But what if you didn’t get the job? Should you just go on “radio silence” or “ghost” them? Absolutely not. The important thing is to make sure you don't take the rejection as a personal affront. It’s important to take the time to thank the recruiter for their efforts. This leaves the recruiter with a good impression, and they're more likely to keep you in mind for future opportunities if you're polite and don't act like a sore loser.



Remember to follow up. You may be wary of "bothering" the recruiter, but that's telling them that you're not interested.

Remember that one email every 7-10 days is enough. If you don’t hear after two attempts, move on.

Stick to one method of communication. Don't email, then call, then contact them through LinkedIn.

Lie about another job offer. They may just respond with, “good luck!”

Overwhelm the recruiter with emails. It doesn't make you look enthusiastic; it makes you look like a stalker.

Don't get too personal or casual. You're not trying to make a friend, you're trying to get a job.

So, how do you follow up with a recruiter? (with examples)

Now that you have the “whens” and “whys” of following up with a recruiter, it’s time to move on to the “hows.” While it's perfectly okay to call a recruiter, you might want to eschew that in favor of an email. Recruiters are incredibly busy, and they may not have time to field your phone call and you'd have to leave a voice message anyway. Sending an email gives the recruiter a chance to respond when they have the time and can give you the attention (and information) you need. You'll also have an electronic paper trail, eliminating any possible confusion and allowing you to easily keep track of when you've followed up.

Something else to keep in mind: even if you had a great interview with a recruiter, you don't want to flood them with social media likes, follows, or send emails to their personal account. Keep it professional, and respect their boundaries, otherwise, you might earn a "red flag" on your application. Remember, whatever industry or field you're in, it's a small community. If people are going to talk about you, make sure it's positive.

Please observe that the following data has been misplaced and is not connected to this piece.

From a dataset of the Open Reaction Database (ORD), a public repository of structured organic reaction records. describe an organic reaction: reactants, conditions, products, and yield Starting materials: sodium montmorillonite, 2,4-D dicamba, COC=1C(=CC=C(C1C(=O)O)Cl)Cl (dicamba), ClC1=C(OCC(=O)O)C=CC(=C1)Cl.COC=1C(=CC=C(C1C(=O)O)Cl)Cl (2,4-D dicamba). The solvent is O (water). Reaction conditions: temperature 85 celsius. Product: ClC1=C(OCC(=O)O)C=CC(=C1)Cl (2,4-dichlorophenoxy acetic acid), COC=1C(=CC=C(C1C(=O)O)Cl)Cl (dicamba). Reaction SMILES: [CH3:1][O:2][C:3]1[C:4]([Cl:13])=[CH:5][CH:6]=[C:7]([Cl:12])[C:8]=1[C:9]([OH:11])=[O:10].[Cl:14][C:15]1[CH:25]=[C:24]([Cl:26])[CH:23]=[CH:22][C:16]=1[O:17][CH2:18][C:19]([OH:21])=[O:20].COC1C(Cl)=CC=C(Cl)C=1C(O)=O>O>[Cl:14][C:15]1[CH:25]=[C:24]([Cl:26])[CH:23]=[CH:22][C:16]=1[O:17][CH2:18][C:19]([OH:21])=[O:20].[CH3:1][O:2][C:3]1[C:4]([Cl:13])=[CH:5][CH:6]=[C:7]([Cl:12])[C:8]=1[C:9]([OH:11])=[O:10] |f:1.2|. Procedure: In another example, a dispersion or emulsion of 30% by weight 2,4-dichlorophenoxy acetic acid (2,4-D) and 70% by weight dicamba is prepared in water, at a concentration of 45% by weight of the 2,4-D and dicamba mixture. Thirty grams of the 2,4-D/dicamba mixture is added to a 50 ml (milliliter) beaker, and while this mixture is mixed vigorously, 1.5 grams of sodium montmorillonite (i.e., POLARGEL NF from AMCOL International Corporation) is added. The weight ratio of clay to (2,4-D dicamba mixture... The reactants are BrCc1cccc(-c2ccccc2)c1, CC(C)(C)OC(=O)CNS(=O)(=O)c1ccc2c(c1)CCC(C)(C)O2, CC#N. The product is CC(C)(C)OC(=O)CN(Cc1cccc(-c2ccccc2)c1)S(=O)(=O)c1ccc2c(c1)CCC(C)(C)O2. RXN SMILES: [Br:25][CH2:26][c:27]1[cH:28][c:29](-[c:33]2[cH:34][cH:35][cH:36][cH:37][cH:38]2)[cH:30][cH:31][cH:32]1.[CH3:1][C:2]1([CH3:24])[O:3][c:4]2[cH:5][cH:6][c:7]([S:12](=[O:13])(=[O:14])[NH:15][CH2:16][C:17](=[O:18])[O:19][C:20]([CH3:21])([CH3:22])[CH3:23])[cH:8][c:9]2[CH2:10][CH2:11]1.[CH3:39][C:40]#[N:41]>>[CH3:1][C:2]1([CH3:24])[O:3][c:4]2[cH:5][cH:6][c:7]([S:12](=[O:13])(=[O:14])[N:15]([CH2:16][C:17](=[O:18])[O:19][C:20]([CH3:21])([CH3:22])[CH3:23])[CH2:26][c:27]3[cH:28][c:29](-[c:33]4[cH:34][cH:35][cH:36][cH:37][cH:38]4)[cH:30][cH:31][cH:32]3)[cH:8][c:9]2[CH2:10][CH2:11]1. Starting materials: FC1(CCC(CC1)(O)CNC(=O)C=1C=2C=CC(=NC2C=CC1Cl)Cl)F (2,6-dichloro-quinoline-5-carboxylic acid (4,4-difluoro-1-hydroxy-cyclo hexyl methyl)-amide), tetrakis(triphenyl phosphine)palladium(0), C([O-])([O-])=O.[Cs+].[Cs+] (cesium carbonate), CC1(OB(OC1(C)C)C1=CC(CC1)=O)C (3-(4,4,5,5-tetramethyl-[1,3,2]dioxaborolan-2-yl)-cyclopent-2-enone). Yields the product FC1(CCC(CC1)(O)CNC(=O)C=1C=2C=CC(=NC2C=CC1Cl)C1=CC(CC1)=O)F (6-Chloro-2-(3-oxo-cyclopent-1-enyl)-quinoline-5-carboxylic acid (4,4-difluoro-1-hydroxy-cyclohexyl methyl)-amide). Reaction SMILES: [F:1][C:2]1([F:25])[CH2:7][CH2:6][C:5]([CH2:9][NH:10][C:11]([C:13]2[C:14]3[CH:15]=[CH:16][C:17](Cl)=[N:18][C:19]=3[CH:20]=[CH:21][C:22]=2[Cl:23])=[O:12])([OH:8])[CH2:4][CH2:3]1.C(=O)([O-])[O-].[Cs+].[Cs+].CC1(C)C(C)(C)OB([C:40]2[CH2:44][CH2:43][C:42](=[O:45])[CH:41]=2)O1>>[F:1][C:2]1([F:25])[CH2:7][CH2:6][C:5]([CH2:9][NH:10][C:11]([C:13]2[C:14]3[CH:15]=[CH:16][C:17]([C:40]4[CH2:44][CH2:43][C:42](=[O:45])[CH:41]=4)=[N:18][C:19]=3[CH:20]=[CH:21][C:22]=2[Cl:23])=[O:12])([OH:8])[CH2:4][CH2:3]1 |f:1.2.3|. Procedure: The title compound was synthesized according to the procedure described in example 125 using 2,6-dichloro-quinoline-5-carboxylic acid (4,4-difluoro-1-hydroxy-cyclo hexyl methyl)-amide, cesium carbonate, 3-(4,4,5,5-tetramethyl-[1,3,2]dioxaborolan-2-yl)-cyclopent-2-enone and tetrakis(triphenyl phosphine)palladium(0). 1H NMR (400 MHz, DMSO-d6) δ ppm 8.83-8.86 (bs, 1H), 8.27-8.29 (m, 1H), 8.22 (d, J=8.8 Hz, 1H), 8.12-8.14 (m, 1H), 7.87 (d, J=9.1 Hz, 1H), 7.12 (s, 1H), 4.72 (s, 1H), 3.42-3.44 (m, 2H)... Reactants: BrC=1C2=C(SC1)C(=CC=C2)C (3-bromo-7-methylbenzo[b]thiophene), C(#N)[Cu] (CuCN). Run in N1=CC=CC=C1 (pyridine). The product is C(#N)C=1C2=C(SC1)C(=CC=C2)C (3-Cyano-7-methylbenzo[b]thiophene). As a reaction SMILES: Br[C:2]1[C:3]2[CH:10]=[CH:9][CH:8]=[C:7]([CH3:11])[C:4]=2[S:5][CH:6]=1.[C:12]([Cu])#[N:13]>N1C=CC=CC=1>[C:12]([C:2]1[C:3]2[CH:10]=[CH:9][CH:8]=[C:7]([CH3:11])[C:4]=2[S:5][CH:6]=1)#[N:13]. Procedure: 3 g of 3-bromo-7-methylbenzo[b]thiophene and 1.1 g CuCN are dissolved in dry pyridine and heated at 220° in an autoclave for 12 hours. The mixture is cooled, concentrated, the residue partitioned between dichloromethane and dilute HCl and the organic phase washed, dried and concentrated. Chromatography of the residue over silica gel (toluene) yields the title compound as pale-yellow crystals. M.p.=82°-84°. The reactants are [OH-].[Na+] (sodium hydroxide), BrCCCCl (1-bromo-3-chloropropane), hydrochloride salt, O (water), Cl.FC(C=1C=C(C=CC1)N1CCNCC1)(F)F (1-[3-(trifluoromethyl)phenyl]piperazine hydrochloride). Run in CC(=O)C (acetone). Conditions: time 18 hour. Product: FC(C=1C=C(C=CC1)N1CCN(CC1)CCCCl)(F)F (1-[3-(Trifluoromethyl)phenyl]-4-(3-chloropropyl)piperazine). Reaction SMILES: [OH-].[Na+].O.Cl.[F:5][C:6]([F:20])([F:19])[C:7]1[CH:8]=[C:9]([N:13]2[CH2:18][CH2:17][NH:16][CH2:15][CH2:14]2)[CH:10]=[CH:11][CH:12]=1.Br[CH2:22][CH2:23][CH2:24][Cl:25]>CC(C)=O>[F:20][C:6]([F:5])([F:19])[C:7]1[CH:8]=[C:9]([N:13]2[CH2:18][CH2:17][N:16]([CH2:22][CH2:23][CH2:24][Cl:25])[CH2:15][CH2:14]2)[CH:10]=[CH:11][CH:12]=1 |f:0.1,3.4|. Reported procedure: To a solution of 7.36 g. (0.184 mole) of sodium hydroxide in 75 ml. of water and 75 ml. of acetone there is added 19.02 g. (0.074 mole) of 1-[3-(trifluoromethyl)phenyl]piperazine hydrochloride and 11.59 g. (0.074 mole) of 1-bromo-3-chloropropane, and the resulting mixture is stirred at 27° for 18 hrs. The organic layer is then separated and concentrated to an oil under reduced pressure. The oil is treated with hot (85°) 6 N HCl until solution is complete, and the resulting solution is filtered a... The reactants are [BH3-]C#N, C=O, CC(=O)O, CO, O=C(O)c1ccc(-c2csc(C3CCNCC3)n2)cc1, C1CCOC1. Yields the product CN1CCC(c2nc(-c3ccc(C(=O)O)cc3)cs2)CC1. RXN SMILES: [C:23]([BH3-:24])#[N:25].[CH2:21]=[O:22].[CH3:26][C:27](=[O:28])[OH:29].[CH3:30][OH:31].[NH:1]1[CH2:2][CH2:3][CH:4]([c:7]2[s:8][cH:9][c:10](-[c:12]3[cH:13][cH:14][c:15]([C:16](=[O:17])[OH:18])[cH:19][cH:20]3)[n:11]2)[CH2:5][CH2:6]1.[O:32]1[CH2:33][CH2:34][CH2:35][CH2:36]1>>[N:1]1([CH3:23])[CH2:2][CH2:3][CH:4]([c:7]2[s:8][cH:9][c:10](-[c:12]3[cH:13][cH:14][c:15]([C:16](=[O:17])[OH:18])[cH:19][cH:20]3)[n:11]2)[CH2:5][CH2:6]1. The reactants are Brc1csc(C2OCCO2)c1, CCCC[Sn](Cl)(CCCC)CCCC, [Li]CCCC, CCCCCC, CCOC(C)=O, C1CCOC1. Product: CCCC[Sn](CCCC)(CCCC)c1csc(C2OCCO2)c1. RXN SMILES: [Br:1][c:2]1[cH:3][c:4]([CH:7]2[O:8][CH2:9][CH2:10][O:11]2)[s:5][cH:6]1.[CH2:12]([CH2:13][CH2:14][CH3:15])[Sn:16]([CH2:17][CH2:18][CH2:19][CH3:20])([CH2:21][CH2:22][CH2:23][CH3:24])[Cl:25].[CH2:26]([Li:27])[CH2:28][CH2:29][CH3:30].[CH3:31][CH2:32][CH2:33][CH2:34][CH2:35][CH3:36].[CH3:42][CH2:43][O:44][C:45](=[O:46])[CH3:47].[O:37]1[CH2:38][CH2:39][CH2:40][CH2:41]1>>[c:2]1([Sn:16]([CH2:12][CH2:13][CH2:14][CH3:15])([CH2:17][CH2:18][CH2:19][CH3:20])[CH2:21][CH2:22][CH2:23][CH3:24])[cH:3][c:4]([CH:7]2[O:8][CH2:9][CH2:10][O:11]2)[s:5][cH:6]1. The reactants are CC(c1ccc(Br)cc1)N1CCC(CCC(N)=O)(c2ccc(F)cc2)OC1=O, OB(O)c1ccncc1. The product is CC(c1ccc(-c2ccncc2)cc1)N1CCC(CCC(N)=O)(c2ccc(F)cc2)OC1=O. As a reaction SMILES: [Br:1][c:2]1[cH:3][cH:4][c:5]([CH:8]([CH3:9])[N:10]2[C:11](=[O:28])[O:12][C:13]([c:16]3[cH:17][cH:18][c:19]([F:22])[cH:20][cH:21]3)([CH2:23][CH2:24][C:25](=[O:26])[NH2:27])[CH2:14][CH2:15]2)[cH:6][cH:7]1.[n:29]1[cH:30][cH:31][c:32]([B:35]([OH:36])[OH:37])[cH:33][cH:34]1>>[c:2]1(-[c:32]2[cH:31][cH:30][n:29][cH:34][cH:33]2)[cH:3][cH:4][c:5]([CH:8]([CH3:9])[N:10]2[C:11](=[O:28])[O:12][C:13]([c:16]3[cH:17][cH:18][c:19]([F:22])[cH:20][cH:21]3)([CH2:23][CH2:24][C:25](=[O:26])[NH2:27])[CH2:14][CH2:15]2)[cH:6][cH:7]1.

No matter when you’re following up, your email should have an overall positive tone and include the following six elements:

  1. The recruiter’s name in whichever way they prefer to be addressed

  2. Informing them that you’re following up on the status of your interview/application

  3. The job title and the date you applied/interviewed

  4. A statement of interest in the position

  5. A question about your status

  6. Thank them for their time

Expert Tip

Before you send your follow-up email, take a beat. Make sure you've run it through a spellchecker and have another person proofread it. Make sure there are no typos (including the recruiter's name), and that your overall tone is positive.

After submitting an application

If you're applying for a job online, you probably won't get an immediate response. If there's a deadline in the posting, wait until it's passed before following up. Otherwise, you can send an email after five to ten days.


Subject line: Progress of Marketing Director recruitment

Dear Ms. Lahey,

I applied for the position of Marketing Director on 2/12/23, and am reaching out to learn if I am being considered as well as the next steps in the process as well as your hiring timeline.

I have a history of outstanding client satisfaction and have helped to increase my current company’s revenue by 12 percent. I feel my background and experience are a good fit for your position and I would welcome the opportunity to discuss my qualifications further.

Thank you for your time and consideration. I look forward to hearing from you.

Yours truly,

Mark Thompkins

Before an interview

Sending an email before an interview helps you ensure that you’re prepared and it demonstrates interest and excitement about the role. it's not mandatory, but it's a nice touch.


Subject line: Tomorrow’s interview

Dear Jeff,